× Digital News Videos Health & Science Lifestyle Opinion Education Columnists Moi Cabinets Arts & Culture Fact Check Podcasts E-Paper Lifestyle & Entertainment Nairobian Entertainment Eve Woman Health Magazine TV Stations KTN Home KTN News BTV KTN Farmers TV Radio Stations Radio Maisha Spice FM Vybez Radio Enterprise VAS E-Learning Digger Classified Jobs Games Crosswords Sudoku The Standard Group Corporate Contact Us Rate Card Vacancies DCX O.M Portal Corporate Email RMS
×
Men
menu search
Standard Logo
Home / Nutrition & Wellness

Forget pizza, matumbo, mutura better

NUTRITION & WELLNESSBy AYOKI ONYANGO | Mon,May 24 2021 07:00:00 EAT
By AYOKI ONYANGO | Mon,May 24 2021 07:00:00 EAT

 Mutura goes for between Sh10 and Sh50, also depending on location. [Samson Wire, Standard]

Kenyans love tripe (matumbo) and mutura (stuffed innards). They are cheap, easily available. Prepared well, they are tasty. Mutura is a beloved delicacy sold by the roadside and mostly at night.

When the ‘month is at the corner’, Covid-ravaged Kenyans also prefer ordering matumbo with ugali and sukuma wiki. A plate goes for less than Sh100, depending on whether the eatery is East or West of Uhuru Highway in Nairobi.

Mutura goes for between Sh10 and Sh50, also depending on location. It is best eaten on slices atop a greasy piece of wood next to the wire mesh emanating billows of smoke.

But does matumbo, which appears like ‘meat without self-esteem’ have any nutritional value?

Dieticians and nutritionists reckon that matumbo and mutura are not among foodstuffs with the lowest nutritional value, contrary to popular perceptions.

Instead, the foods with the least value are the most consumed by Kenyans. They include bread, sugary drinks, pizza, chips, ice cream, processed and packaged foods sold in supermarkets

Walter Ogada of Biser Nutrition and Health Consultancy told Health & Science that though matumbo is considered low class, it is nutritious ‘white meat’ with less risk like red meat, which causes gout.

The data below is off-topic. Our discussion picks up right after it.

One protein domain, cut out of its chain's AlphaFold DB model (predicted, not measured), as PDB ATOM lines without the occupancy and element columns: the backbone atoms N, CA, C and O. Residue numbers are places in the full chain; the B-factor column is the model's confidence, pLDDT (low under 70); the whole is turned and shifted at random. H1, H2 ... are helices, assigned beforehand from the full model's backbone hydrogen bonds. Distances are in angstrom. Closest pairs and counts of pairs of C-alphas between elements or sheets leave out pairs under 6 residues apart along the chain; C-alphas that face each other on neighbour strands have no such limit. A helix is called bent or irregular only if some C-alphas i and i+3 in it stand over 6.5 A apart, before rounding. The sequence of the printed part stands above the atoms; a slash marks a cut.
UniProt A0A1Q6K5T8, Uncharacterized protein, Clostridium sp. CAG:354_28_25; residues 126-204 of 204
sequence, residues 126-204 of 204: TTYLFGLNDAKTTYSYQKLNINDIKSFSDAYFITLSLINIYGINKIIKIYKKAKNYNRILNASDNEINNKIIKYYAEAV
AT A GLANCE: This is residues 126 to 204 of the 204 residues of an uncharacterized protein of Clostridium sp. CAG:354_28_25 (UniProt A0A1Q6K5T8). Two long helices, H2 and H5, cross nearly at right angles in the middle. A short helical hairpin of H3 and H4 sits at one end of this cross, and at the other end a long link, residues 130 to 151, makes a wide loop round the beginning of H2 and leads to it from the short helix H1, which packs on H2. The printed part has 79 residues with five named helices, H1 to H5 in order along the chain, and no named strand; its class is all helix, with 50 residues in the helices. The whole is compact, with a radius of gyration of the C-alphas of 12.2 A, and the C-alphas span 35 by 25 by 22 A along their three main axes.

“It is rich in proteins/amino acids, which are needed in building muscles. Matumbo also regulates and boosts immune system, which is important in relieving viruses and bacteria from the body,” offers Mr Ogada.

 

Joel Amenya displays matumbo at his Kisii Municipal Market butchery. [Sammy Omingo, Standard]

He, however, warns that matumbo has its downside as it “tends to have high levels of triglycerides. These are types of fats stored in the body and which go to the heart rather than to the body for utilisation. They increase obesity and hypertension.”

In nutritional values, Ogada recommends mutton as “it is a lean meat which means less trans fats and healthy to the body. 

For Mutura, says Ogada, the biggest worry is in its preparation, from cleaning to reaching the consumer mouthing...“ongeza ya mbao.” (add one worth 20 shillings).

Contains bacteria Ogada cautions that mutura might contain campylobacter and salmonella bacteria, which leads to abdominal pains, diarrhea, fever, and vomiting. 

Steve Waluande, a pharmacist, says he recommends matumbo to some patients, as it “can boost their immune systems during the Covid-19 pandemic. It is also rich in zinc, vitamin B6, B12, B3 and it helps in weight loss.”

The vitamin B3 in matumbo also has Niacin or nicotinic acid, an organic compound that helps in fighting arthritis, besides lowering the risk of heart diseases, according to Dr Waluande.

He says mutura is made from livestock intestines and thus has similar nutritional value and benefits as matumbo, except that the mutura, which is full of blood only and without other meats, has very low nutritional value and should not be consumed much. 

Kenyans experiencing hard economic times can afford matumbo, considering a kilo goes for between Sh250 and Sh300.   

 

 A plate of mutura. Kenyans, especially urbanites, love fast food. [Samson Wire, Standard]

Kenyans, however, and especially urbanites, love fast and processed foods and that bread you have for breakfast is not better than yams or sweet potatoes or cassava, as alternatives.

“Fast foods like fries have a lot of cholesterol that can cause high blood pressure. Pizza has cheese, which is protein, but has high cholesterol,” says Ogada.

“They also have trans fats, the type that collects around the heart, predisposing one to obesity, hypertension and other heart-related diseases.”

Processed and canned foods found in supermarkets, on the other hand, have a lot of salt, chemicals, and preservatives that are not healthy, while bread and sugary drinks have low nutritional value from the added or artificial sugar, sodium, and fats, which is not healthy, says Ogada.

He adds that processed food manufacturers add synthetic vitamins and minerals to replace nutrients lost during processing, and thus have low dietary fibre.

Bread, in particular, is high in carbohydrates, but low in macro-nutrients. Any food that causes sugars to spike in the body are of low nutritional value.

“Highly refined flour used in white bread gets rapidly absorbed as sugar and the problem is similar in sugary drinks,” says Ogada. “These sugars are absolved into the fats, thus aiding in obesity, heart problems, and diabetes.” 

Related Topics

Share this story
.
RECOMMENDED